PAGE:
Time to Battery Change

I'm a new PM user, received on 11/1. I've had a few problems with response to exertion but now seem to have settled into a reasonably smooth symbiotic relationship with it (Guidant Insignia Ultra)

My question is how long until the battery fails. I've been told between 5 and 7 years. I've seen longer times quoted on the site. What's your actual experience? Anyone less than 5 years? It might be helpful if you indicate the type pacemaker and indication for it's placement.

Many thanks


battery ran down

by heckboy - 2008-01-29 02:01:07

My battery ran down after just three years. I was on track for replacement between 7-10 years, but a year in, something happened to my connection where it took 3 times the energy to effect my heart. Its not just the percentage one paces that affects its life, but the amount of energy that's used.

My old leads were extracted last Friday and I'm actually in my Dr's office right now. I'm going to ask if the old lead became fractured or if he knows what happened. A chest x-ray was inconclusive.

Hopefully this one will last longer.

that depends

by CathrynB - 2008-01-29 02:01:55

I've not had a PM change yet, but my understanding is the primary factor that varies battery life is what % a person is paced. I've read of people on here who kept the same PM and battery for only a couple of years, and one who kept hers 21 years if I recall correctly. I agree the vast majority are 5-8 years just from reading here. I'm only paced 2% of the time, and at my last PM interrogation, the printout estimated I have 9.5 - 12 years left on my current battery. I'll be interested to read what others have to say.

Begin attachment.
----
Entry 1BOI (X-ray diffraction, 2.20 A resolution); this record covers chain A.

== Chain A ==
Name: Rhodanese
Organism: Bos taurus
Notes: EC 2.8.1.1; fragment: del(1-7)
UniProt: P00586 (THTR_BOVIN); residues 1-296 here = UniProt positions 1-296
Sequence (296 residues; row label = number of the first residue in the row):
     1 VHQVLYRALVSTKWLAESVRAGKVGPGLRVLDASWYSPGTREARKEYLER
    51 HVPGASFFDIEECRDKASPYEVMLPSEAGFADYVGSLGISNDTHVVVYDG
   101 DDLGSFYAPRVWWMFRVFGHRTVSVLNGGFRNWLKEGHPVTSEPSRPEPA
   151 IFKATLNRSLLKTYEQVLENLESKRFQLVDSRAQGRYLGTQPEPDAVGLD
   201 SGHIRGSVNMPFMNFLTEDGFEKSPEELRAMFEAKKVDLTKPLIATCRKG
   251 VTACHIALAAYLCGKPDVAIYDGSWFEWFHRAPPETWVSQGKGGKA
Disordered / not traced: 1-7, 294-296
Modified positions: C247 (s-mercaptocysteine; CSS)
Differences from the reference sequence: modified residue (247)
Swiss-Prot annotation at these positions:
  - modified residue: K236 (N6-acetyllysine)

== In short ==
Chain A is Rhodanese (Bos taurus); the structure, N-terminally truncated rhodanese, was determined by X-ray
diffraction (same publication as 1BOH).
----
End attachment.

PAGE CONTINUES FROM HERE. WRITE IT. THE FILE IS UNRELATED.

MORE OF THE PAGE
it's such an individual thing!

by bambi - 2008-01-29 03:01:44

My first pacemaker's battery was used up in 4 years. I am paced 98-100% in the atrium, and about 15% in the ventricles. I was told my new St. Jude pacemaker would last longer, about 8 years. However, at last interrogation, I only have between 4 and 5 left. I guess it's because I'm pacing pretty much all the time. But as heckboy said, there are other factors that determine battery life. Don't worry though. Replacement surgery of the generator, and not the leads, is a much simpler procedure, without the restrictions of the first surgery. Take care!